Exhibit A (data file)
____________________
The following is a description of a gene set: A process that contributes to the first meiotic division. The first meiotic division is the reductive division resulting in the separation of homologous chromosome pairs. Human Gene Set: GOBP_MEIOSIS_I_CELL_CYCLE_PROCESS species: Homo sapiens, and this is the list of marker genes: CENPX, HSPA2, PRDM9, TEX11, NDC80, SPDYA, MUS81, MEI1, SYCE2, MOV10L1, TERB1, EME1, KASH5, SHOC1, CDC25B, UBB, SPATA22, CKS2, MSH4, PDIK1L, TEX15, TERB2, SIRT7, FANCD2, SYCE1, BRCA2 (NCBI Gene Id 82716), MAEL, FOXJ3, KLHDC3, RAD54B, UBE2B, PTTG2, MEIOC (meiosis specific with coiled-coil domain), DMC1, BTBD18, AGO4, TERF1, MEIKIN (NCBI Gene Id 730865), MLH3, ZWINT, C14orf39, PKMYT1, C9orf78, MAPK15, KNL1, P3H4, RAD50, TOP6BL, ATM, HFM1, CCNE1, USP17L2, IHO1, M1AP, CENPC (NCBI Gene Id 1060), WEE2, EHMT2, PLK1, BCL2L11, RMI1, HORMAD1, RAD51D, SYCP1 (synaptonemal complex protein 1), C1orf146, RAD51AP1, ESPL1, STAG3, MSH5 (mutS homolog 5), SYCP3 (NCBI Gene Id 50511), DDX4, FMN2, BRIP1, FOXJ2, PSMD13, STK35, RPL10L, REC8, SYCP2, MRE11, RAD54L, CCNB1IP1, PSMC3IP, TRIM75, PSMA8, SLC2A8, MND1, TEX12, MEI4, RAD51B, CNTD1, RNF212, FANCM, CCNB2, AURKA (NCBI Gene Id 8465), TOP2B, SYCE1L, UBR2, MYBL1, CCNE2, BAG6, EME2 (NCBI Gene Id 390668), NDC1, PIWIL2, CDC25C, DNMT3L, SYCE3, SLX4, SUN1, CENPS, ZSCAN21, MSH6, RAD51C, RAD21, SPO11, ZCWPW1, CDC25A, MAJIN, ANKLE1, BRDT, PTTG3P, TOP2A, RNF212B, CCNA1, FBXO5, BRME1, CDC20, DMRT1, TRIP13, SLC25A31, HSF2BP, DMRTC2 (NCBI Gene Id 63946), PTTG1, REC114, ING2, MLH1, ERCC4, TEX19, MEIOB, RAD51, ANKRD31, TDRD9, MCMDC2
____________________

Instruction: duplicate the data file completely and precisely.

The following is a description of a gene set: A process that contributes to the first meiotic division. The first meiotic division is the reductive division resulting in the separation of homologous chromosome pairs. Human Gene Set: GOBP_MEIOSIS_I_CELL_CYCLE_PROCESS species: Homo sapiens, and this is the list of marker genes: CENPX, HSPA2, PRDM9, TEX11, NDC80, SPDYA, MUS81, MEI1, SYCE2, MOV10L1, TERB1, EME1, KASH5, SHOC1, CDC25B, UBB, SPATA22, CKS2, MSH4, PDIK1L, TEX15, TERB2, SIRT7, FANCD2, SYCE1, BRCA2 (NCBI Gene Id 82716), MAEL, FOXJ3, KLHDC3, RAD54B, UBE2B, PTTG2, MEIOC (meiosis specific with coiled-coil domain), DMC1, BTBD18, AGO4, TERF1, MEIKIN (NCBI Gene Id 730865), MLH3, ZWINT, C14orf39, PKMYT1, C9orf78, MAPK15, KNL1, P3H4, RAD50, TOP6BL, ATM, HFM1, CCNE1, USP17L2, IHO1, M1AP, CENPC (NCBI Gene Id 1060), WEE2, EHMT2, PLK1, BCL2L11, RMI1, HORMAD1, RAD51D, SYCP1 (synaptonemal complex protein 1), C1orf146, RAD51AP1, ESPL1, STAG3, MSH5 (mutS homolog 5), SYCP3 (NCBI Gene Id 50511), DDX4, FMN2, BRIP1, FOXJ2, PSMD13, STK35, RPL10L, REC8, SYCP2, MRE11, RAD54L, CCNB1IP1, PSMC3IP, TRIM75, PSMA8, SLC2A8, MND1, TEX12, MEI4, RAD51B, CNTD1, RNF212, FANCM, CCNB2, AURKA (NCBI Gene Id 8465), TOP2B, SYCE1L, UBR2, MYBL1, CCNE2, BAG6, EME2 (NCBI Gene Id 390668), NDC1, PIWIL2, CDC25C, DNMT3L, SYCE3, SLX4, SUN1, CENPS, ZSCAN21, MSH6, RAD51C, RAD21, SPO11, ZCWPW1, CDC25A, MAJIN, ANKLE1, BRDT, PTTG3P, TOP2A, RNF212B, CCNA1, FBXO5, BRME1, CDC20, DMRT1, TRIP13, SLC25A31, HSF2BP, DMRTC2 (NCBI Gene Id 63946), PTTG1, REC114, ING2, MLH1, ERCC4, TEX19, MEIOB, RAD51, ANKRD31, TDRD9, MCMDC2